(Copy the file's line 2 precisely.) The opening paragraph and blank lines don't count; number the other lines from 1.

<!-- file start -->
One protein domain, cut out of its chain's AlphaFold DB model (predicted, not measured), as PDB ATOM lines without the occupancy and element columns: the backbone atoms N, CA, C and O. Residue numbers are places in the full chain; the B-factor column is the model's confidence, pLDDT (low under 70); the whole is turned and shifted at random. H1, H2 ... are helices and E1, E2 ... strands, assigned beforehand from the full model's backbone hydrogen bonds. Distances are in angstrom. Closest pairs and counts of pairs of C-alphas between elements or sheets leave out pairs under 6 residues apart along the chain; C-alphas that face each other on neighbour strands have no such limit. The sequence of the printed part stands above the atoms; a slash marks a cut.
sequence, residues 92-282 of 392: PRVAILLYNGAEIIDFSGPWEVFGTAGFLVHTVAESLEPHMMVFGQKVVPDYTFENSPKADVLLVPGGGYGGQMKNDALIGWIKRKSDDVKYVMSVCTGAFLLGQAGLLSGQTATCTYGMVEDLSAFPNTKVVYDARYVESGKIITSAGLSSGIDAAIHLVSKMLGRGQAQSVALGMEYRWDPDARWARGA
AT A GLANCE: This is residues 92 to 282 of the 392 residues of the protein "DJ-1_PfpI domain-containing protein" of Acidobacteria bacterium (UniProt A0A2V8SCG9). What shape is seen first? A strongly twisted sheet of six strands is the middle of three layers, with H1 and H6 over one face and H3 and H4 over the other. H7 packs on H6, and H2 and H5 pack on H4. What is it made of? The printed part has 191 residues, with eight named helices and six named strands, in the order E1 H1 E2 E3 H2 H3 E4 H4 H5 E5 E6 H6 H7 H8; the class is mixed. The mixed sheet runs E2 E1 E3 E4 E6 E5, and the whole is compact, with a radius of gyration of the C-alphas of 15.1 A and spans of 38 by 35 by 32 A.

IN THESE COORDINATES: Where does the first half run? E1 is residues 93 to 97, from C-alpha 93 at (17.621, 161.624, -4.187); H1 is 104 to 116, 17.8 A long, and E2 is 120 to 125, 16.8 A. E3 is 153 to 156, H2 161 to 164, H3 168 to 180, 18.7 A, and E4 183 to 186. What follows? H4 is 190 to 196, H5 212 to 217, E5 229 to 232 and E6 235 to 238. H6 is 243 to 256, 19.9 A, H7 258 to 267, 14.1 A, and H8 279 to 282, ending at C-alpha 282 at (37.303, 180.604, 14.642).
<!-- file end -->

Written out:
AT A GLANCE: This is residues 92 to 282 of the 392 residues of the protein "DJ-1_PfpI domain-containing protein" of Acidobacteria bacterium (UniProt A0A2V8SCG9). What shape is seen first? A strongly twisted sheet of six strands is the middle of three layers, with H1 and H6 over one face and H3 and H4 over the other. H7 packs on H6, and H2 and H5 pack on H4. What is it made of? The printed part has 191 residues, with eight named helices and six named strands, in the order E1 H1 E2 E3 H2 H3 E4 H4 H5 E5 E6 H6 H7 H8; the class is mixed. The mixed sheet runs E2 E1 E3 E4 E6 E5, and the whole is compact, with a radius of gyration of the C-alphas of 15.1 A and spans of 38 by 35 by 32 A.